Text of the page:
Tchaikovsky and Chekhov; Tchernobyl,Chernobyl and Tschernobyl

One of the most challenging aspects of automated name-processing is accounting for the many ways in which a name can be changed when it is adapted from its original written form for representation in a different writing system. Perhaps the most benign form of this problem can be seen when a name is transliterated between two writing systems that are similar in their representational technique. The Cyrillic alphabet used to represent Russian (inter alia) and the Roman alphabet used to represent English (inter alia) are very similar linguistically. Better yet, there are official, widely-promulgated rules for converting text in Cyrillic to its equivalent form in the Roman alphabet.

It might be reasonable to expect, then, that a Russian personal name or place-name would be spelled consistently in its Romanized form. However, even a quick look at name-data shows that such is not the case. And the consequences for automated searching, matching, screening or filtering romanized Russian names can be important.

The problem is caused not by the lack of a rigorous Cyrillic-to-Roman transliteration, but by the fact that there are too many of them. There are ones for German speakers, different ones for French speakers, and still different ones for English speakers. Try a Google search for the 1986 nuclear-accident site using Chernobyl and the top results are entirely in English; use Tschernobyl and the results are almost entirely in German; try the same search using Tchernobyl and the top listings are almost all in French. Different name romanizations mean a different Internet…

So why is this a big deal? In the U.S., we just need to use and expect our own Anglo-oriented romanization system(s) for Russian names, and all is well, right? Perhaps not.

One subtle but basic problem is that it is frequently not possible to know the romanization process that was applied to a Russian name. Many official romanization standards are not reversible; that is, the original Cyrillic form of a name cannot be unambiguously recovered from the romanized form. Another problem is that Russian names, once romanized, do not necessarily stay within their original sphere of reference. That is why the most common spelled form of the Russian composer’s name in English-language texts is TCHAIKOVSKY, yet the most common spelled form of the Russian playwright and is CHEKHOV, even though both of these Russian surnames begin with the same Cyrillic letter (Ч). The French-style romanization of the composer’s name can probably be attributed to the fact that both official and popular romanization of Russian names followed a French standard from at least the 18th century until the late 1990’s. The author’s name, by contrast, may be best known in its English-oriented form because one of his earliest translators and popularizers outside Russia lived in England.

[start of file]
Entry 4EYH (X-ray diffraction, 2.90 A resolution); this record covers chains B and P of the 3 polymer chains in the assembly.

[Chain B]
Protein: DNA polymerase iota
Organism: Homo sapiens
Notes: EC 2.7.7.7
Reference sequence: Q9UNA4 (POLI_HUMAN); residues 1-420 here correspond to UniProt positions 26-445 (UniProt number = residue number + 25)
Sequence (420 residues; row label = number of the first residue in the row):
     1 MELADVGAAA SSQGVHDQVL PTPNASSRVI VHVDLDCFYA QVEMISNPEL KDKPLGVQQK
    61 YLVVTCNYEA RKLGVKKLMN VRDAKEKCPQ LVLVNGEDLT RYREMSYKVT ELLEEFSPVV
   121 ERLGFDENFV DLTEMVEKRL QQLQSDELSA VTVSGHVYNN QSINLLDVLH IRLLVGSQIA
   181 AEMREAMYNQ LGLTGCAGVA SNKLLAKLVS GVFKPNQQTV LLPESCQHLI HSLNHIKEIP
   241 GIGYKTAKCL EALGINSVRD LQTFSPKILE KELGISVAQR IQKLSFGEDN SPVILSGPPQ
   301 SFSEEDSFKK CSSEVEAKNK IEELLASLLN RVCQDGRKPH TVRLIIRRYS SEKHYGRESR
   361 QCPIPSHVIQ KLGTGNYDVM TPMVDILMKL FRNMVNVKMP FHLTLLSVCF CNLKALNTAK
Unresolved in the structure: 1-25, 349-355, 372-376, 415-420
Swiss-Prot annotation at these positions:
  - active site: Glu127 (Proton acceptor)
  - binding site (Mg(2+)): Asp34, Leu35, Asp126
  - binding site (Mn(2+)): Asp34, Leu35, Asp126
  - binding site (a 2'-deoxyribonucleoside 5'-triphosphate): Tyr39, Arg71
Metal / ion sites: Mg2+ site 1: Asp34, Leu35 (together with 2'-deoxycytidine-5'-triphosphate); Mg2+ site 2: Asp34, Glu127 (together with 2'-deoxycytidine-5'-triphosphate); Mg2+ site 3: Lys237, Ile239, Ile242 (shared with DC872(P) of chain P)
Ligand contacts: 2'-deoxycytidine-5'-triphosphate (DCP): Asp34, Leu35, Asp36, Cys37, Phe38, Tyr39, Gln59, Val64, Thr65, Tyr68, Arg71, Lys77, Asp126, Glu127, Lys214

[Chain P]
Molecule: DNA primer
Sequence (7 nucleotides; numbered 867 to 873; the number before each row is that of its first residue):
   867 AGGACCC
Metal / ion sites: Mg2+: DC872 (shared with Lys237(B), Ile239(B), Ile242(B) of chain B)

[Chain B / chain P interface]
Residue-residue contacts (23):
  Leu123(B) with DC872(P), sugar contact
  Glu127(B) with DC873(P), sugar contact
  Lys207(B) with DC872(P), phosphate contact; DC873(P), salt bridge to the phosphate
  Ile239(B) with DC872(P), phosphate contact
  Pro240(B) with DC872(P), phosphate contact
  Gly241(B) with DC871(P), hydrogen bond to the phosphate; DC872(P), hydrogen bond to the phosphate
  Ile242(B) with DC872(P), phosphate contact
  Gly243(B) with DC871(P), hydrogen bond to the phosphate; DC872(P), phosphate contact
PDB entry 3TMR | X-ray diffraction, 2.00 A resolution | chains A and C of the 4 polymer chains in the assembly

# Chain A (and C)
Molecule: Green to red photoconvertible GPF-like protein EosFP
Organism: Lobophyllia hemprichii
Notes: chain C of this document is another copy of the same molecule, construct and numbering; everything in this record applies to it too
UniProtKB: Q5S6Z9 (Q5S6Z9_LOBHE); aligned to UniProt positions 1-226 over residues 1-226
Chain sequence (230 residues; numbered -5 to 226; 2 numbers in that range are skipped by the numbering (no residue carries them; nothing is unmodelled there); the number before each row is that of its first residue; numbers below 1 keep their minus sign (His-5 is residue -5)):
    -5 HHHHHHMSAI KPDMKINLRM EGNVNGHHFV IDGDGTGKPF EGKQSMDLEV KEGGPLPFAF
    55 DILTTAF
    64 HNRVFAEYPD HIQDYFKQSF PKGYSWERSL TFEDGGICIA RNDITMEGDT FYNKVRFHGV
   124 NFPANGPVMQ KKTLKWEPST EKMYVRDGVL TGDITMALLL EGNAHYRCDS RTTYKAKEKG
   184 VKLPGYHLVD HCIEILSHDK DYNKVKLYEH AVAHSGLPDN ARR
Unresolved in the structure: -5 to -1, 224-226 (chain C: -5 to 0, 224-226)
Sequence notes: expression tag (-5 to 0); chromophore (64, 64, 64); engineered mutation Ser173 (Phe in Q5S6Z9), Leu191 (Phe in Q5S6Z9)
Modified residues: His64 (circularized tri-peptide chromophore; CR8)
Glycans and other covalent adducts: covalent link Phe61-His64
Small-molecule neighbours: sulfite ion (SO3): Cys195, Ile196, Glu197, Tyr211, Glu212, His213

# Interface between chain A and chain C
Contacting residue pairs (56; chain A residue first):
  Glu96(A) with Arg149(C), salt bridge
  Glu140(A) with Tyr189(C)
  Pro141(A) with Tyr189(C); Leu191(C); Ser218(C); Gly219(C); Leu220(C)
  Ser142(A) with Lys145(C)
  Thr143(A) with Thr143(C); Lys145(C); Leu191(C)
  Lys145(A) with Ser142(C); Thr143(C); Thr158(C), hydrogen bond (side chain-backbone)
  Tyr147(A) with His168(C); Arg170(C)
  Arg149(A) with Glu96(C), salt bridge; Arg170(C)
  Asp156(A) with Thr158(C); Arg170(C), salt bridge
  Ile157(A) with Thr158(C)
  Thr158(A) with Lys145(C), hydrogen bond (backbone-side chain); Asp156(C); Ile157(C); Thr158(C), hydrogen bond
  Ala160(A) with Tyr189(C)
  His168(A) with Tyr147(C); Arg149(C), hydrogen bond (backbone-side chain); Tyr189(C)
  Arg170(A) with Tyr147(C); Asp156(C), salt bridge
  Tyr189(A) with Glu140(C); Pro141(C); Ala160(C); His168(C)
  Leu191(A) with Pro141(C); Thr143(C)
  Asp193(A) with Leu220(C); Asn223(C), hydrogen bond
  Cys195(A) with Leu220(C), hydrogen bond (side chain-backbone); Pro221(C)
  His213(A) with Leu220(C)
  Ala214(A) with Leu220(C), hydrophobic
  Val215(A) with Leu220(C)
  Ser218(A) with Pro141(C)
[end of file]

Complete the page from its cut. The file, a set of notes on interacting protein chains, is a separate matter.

What if the romanized form of the name is taken directly from an “official” document, such as a passport? The rules used to produce the official romanized form of a name in a Russian passport followed the traditional/French system until 1997, but these were changed in 2010 and then changed again in 2013. This means that a Soviet/Russian citizen can have three different romanized forms of his or her name in circulation, depending on the way the name is spelled, and also upon the exact issue-date of the passport.

These confusions may seem abstruse, academic and irrelevant to IT specialists tasked with ensuring the accuracy of an organization’s name-searching operations, but even slight romanization differences can be fatal for many key-based approaches, including SOUNDEX and Metaphone.

This problem is not limited simply to Russian names in the English-speaking world. A recent article by a Spanish political commentator shows how the dominance of English-language news and media sources has caused difficulties for many Spanish-speakers, because many prominent “names in the news” that originate in non-Roman writing systems are romanized in a way that makes no sense for them, and are spelled in such a way as to make it difficult for Spanish readers to connect the spoken and written form of those names.

[For a more complete discussion of the issues with Hispanic, Islamic, Korean, and Russian names, download our white paper on Improved OFAC Name Screening.]

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